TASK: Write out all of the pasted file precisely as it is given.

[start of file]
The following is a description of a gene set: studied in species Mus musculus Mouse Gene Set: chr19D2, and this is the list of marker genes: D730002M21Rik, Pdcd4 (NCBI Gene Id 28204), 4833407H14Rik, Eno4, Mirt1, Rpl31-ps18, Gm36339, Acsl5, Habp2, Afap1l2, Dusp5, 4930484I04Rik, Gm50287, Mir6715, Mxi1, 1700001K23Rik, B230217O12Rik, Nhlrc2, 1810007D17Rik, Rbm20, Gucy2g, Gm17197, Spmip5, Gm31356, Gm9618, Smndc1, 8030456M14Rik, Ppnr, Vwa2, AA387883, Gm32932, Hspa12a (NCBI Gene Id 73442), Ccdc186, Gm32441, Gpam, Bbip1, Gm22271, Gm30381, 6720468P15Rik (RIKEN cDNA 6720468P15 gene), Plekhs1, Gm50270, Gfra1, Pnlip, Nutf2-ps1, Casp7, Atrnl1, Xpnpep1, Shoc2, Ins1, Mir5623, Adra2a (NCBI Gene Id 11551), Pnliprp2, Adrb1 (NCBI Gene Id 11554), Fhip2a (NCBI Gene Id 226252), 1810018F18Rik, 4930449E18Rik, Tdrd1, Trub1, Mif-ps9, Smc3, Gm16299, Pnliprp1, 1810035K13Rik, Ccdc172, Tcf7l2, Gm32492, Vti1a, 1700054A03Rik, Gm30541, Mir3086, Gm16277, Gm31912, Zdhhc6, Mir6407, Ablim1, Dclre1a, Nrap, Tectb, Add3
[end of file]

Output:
The following is a description of a gene set: studied in species Mus musculus Mouse Gene Set: chr19D2, and this is the list of marker genes: D730002M21Rik, Pdcd4 (NCBI Gene Id 28204), 4833407H14Rik, Eno4, Mirt1, Rpl31-ps18, Gm36339, Acsl5, Habp2, Afap1l2, Dusp5, 4930484I04Rik, Gm50287, Mir6715, Mxi1, 1700001K23Rik, B230217O12Rik, Nhlrc2, 1810007D17Rik, Rbm20, Gucy2g, Gm17197, Spmip5, Gm31356, Gm9618, Smndc1, 8030456M14Rik, Ppnr, Vwa2, AA387883, Gm32932, Hspa12a (NCBI Gene Id 73442), Ccdc186, Gm32441, Gpam, Bbip1, Gm22271, Gm30381, 6720468P15Rik (RIKEN cDNA 6720468P15 gene), Plekhs1, Gm50270, Gfra1, Pnlip, Nutf2-ps1, Casp7, Atrnl1, Xpnpep1, Shoc2, Ins1, Mir5623, Adra2a (NCBI Gene Id 11551), Pnliprp2, Adrb1 (NCBI Gene Id 11554), Fhip2a (NCBI Gene Id 226252), 1810018F18Rik, 4930449E18Rik, Tdrd1, Trub1, Mif-ps9, Smc3, Gm16299, Pnliprp1, 1810035K13Rik, Ccdc172, Tcf7l2, Gm32492, Vti1a, 1700054A03Rik, Gm30541, Mir3086, Gm16277, Gm31912, Zdhhc6, Mir6407, Ablim1, Dclre1a, Nrap, Tectb, Add3